The power — and limits — of social movements
Dissidents not only have to be willing to tell the truth about the delusions of the dominant culture, but make sure we don’t fall into delusions of our own.
By Robert Jensen / The Rag Blog / July 14, 2011
[A version of this essay was presented in a talk to the Houston Peace and Justice Center conference on July 9, 2011.]
In mainstream politics in the United States, everyone agrees on one thing: We’re number one. We’re special. We’re America. We’re on top, where we deserve to be.
In dissident politics in the United States, we have long argued that this quest for economic and military dominance can’t be squared with basic moral and political principles. We’re on top, but it’s unjust and unsustainable.
Whether or not the United States has ever had a legitimate claim to that top spot — or whether there should be spots on top for any nation(s) — the days of uncontested dominance are over: Our economy is in permanent decline and our military power continues to fade. We are still the wealthiest society in history, but we are no longer the dynamic heart of the global economy. Our military is still able to destroy at will, but the wars of the past decade have demonstrated the limits of that barbarism.
How should the U.S. public react to this shift? One approach would be to acknowledge that predatory corporate capitalism based on greed and First World imperialism based on violence have produced obscene levels of inequality, both within societies and between societies, that are inconsistent with those basic moral and political principles. Our task is to reshape systems and institutions before it’s too late.
That kind of critical self-reflection also leads to the conclusion that our society not only fails on the criterion of social justice but also is ecologically unsustainable. We are a profligate, consumption-mad society, in a world in which unsustainable living arrangements are the norm in the developed world and spreading quickly in the developing world.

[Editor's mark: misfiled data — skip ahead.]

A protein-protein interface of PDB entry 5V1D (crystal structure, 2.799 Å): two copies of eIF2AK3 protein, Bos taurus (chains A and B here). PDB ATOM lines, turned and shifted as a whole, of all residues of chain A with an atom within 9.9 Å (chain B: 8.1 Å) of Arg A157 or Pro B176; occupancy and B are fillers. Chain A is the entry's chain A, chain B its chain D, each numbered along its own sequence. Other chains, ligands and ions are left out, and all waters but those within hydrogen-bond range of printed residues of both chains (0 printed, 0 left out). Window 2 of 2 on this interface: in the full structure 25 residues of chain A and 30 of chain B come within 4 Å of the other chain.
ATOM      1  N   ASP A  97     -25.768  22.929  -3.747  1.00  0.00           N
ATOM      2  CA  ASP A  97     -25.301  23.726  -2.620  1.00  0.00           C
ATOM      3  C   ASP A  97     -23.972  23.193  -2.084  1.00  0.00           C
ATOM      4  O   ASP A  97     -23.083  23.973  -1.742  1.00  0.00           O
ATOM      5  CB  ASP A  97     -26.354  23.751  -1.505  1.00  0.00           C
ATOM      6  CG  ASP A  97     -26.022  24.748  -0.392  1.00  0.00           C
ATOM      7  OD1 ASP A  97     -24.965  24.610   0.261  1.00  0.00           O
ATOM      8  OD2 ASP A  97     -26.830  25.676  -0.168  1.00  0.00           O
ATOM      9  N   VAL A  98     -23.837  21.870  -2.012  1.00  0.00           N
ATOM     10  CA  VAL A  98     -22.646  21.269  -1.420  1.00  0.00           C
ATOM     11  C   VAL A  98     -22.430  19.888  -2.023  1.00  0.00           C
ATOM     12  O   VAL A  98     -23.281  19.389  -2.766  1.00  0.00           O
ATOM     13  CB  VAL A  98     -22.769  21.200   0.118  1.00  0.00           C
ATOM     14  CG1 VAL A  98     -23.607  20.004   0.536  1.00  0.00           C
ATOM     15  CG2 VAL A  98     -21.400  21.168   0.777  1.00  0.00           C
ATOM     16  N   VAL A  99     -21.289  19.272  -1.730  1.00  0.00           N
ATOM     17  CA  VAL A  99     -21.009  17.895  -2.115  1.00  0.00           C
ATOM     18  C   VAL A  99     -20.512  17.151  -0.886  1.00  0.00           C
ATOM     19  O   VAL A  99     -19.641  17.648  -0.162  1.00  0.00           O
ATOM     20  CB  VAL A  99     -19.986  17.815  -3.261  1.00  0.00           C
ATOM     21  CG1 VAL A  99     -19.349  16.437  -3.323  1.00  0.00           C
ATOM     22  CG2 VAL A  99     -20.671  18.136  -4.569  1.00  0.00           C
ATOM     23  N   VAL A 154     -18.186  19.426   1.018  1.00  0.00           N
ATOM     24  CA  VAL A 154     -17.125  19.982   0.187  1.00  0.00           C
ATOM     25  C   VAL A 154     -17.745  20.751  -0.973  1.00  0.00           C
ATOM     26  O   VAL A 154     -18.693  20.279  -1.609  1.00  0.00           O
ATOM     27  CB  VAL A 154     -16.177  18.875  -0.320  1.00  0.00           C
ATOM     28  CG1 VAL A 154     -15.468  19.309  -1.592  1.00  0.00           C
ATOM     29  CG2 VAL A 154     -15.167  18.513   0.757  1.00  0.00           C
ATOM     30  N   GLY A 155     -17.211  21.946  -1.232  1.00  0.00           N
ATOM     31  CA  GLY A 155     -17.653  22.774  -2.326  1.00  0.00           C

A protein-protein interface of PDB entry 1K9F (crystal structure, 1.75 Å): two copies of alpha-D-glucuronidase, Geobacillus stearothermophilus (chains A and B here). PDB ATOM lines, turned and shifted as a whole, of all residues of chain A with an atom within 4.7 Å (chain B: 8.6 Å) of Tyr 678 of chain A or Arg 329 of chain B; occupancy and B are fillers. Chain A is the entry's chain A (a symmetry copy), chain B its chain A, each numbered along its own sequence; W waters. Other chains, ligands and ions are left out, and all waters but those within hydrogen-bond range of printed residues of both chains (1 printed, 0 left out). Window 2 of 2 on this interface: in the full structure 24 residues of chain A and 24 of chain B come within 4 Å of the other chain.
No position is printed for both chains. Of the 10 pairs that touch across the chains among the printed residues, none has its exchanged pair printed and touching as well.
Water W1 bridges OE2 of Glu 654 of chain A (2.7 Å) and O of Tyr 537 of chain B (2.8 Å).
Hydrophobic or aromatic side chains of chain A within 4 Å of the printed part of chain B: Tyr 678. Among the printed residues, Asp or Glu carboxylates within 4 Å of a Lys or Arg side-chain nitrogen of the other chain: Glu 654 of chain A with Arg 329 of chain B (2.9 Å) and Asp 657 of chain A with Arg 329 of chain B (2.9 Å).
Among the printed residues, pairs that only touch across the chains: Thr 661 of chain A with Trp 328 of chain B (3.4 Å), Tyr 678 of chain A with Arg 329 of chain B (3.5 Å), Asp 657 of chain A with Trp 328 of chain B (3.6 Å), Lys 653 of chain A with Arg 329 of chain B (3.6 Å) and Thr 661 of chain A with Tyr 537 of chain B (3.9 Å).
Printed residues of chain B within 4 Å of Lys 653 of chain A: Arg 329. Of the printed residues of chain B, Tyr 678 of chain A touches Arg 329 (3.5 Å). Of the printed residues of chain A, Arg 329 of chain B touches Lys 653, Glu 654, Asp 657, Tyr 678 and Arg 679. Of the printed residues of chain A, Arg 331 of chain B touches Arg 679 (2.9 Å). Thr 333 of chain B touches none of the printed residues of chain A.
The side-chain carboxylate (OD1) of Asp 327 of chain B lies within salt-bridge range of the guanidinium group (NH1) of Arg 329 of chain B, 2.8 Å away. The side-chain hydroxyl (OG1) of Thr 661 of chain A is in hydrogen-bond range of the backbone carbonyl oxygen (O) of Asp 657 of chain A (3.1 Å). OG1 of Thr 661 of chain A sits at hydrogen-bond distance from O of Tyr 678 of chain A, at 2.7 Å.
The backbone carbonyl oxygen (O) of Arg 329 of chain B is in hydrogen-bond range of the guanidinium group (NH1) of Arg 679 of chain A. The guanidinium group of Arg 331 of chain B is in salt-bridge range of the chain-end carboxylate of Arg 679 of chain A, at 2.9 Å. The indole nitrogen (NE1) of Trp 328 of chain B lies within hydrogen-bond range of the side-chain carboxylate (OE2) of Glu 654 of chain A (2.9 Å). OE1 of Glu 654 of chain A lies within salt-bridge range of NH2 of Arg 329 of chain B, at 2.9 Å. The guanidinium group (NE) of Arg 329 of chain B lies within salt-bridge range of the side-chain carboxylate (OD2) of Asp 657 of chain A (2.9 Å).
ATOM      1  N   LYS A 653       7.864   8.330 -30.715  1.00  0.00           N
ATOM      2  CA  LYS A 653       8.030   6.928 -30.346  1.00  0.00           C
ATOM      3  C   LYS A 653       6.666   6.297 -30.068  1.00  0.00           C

We can’t predict the time frame for collapse if we continue on this trajectory, but we can be reasonably certain that without major changes in our relationship to the larger living world the ecosphere will at some point (likely within decades) be unable to support large-scale human life as we know it.
These crises, if honestly acknowledged and squarely faced, would test our capacity to analyze and adapt — there’s no guarantee that enough time remains to prevent catastrophe. Without such honesty, there is no hope of a decent future.
So, the bad news is that we’re in trouble.
The worse news is that the mainstream political culture cannot face this reality.
Dissident political organizing must take into account the fact that contemporary America is deeply delusional. Our collective life is shaped by a propaganda-driven political system that ignores and evades. Political leaders — from the reactionary right of the Republican Party to the liberal left of the Democratic Party — are not interested in creating new systems to face these challenges but instead are mired in trivial debates about how to duct-tape together the existing social, economic, and political systems to allow us to live in our delusions a bit longer.
In addition to critiquing the delusions of the dominant culture, we dissidents have to make sure we don’t absorb those same delusions. We have to be honest not only about the promise of social movements but their limits.
My fear is that many — maybe even most — people who identify with progressive/left/radical politics are in denial about the depth of the crises and, therefore, prone to misjudge the potential of traditional social movements. Those of us who define ourselves by our commitment to social justice and ecological sustainability — those who want to make the world a better place — have to be careful to avoid delusions of our own. Here’s how this often plays out: